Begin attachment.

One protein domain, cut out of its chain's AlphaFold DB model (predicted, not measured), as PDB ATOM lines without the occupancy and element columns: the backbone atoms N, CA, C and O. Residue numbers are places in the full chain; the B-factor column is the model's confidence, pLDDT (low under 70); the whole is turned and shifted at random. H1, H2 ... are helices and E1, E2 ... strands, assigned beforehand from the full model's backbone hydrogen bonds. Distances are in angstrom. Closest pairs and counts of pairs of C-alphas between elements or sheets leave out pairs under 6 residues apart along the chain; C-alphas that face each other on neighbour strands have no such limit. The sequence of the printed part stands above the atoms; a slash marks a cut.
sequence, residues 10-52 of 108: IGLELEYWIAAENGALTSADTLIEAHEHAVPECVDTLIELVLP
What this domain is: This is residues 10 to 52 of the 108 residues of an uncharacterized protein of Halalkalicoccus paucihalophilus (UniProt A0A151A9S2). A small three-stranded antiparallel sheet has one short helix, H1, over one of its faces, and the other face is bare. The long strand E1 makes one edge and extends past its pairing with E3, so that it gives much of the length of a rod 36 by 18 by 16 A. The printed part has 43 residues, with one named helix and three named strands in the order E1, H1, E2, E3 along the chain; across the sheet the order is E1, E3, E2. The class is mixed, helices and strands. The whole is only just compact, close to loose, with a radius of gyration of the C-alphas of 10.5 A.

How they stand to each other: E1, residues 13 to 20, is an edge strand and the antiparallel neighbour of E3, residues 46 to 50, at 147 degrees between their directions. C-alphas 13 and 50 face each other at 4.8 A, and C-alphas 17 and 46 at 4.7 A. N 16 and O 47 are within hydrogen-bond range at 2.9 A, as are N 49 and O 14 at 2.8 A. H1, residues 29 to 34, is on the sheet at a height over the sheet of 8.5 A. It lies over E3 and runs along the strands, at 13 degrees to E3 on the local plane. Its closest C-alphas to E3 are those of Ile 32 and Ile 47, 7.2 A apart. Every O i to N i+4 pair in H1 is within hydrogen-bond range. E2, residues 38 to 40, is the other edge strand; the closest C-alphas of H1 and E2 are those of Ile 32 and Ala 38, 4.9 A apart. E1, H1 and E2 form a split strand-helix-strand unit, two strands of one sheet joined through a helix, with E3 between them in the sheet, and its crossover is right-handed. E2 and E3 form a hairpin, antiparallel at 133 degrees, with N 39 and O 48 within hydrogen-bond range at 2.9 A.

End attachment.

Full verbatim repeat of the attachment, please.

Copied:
One protein domain, cut out of its chain's AlphaFold DB model (predicted, not measured), as PDB ATOM lines without the occupancy and element columns: the backbone atoms N, CA, C and O. Residue numbers are places in the full chain; the B-factor column is the model's confidence, pLDDT (low under 70); the whole is turned and shifted at random. H1, H2 ... are helices and E1, E2 ... strands, assigned beforehand from the full model's backbone hydrogen bonds. Distances are in angstrom. Closest pairs and counts of pairs of C-alphas between elements or sheets leave out pairs under 6 residues apart along the chain; C-alphas that face each other on neighbour strands have no such limit. The sequence of the printed part stands above the atoms; a slash marks a cut.
sequence, residues 10-52 of 108: IGLELEYWIAAENGALTSADTLIEAHEHAVPECVDTLIELVLP
What this domain is: This is residues 10 to 52 of the 108 residues of an uncharacterized protein of Halalkalicoccus paucihalophilus (UniProt A0A151A9S2). A small three-stranded antiparallel sheet has one short helix, H1, over one of its faces, and the other face is bare. The long strand E1 makes one edge and extends past its pairing with E3, so that it gives much of the length of a rod 36 by 18 by 16 A. The printed part has 43 residues, with one named helix and three named strands in the order E1, H1, E2, E3 along the chain; across the sheet the order is E1, E3, E2. The class is mixed, helices and strands. The whole is only just compact, close to loose, with a radius of gyration of the C-alphas of 10.5 A.

How they stand to each other: E1, residues 13 to 20, is an edge strand and the antiparallel neighbour of E3, residues 46 to 50, at 147 degrees between their directions. C-alphas 13 and 50 face each other at 4.8 A, and C-alphas 17 and 46 at 4.7 A. N 16 and O 47 are within hydrogen-bond range at 2.9 A, as are N 49 and O 14 at 2.8 A. H1, residues 29 to 34, is on the sheet at a height over the sheet of 8.5 A. It lies over E3 and runs along the strands, at 13 degrees to E3 on the local plane. Its closest C-alphas to E3 are those of Ile 32 and Ile 47, 7.2 A apart. Every O i to N i+4 pair in H1 is within hydrogen-bond range. E2, residues 38 to 40, is the other edge strand; the closest C-alphas of H1 and E2 are those of Ile 32 and Ala 38, 4.9 A apart. E1, H1 and E2 form a split strand-helix-strand unit, two strands of one sheet joined through a helix, with E3 between them in the sheet, and its crossover is right-handed. E2 and E3 form a hairpin, antiparallel at 133 degrees, with N 39 and O 48 within hydrogen-bond range at 2.9 A.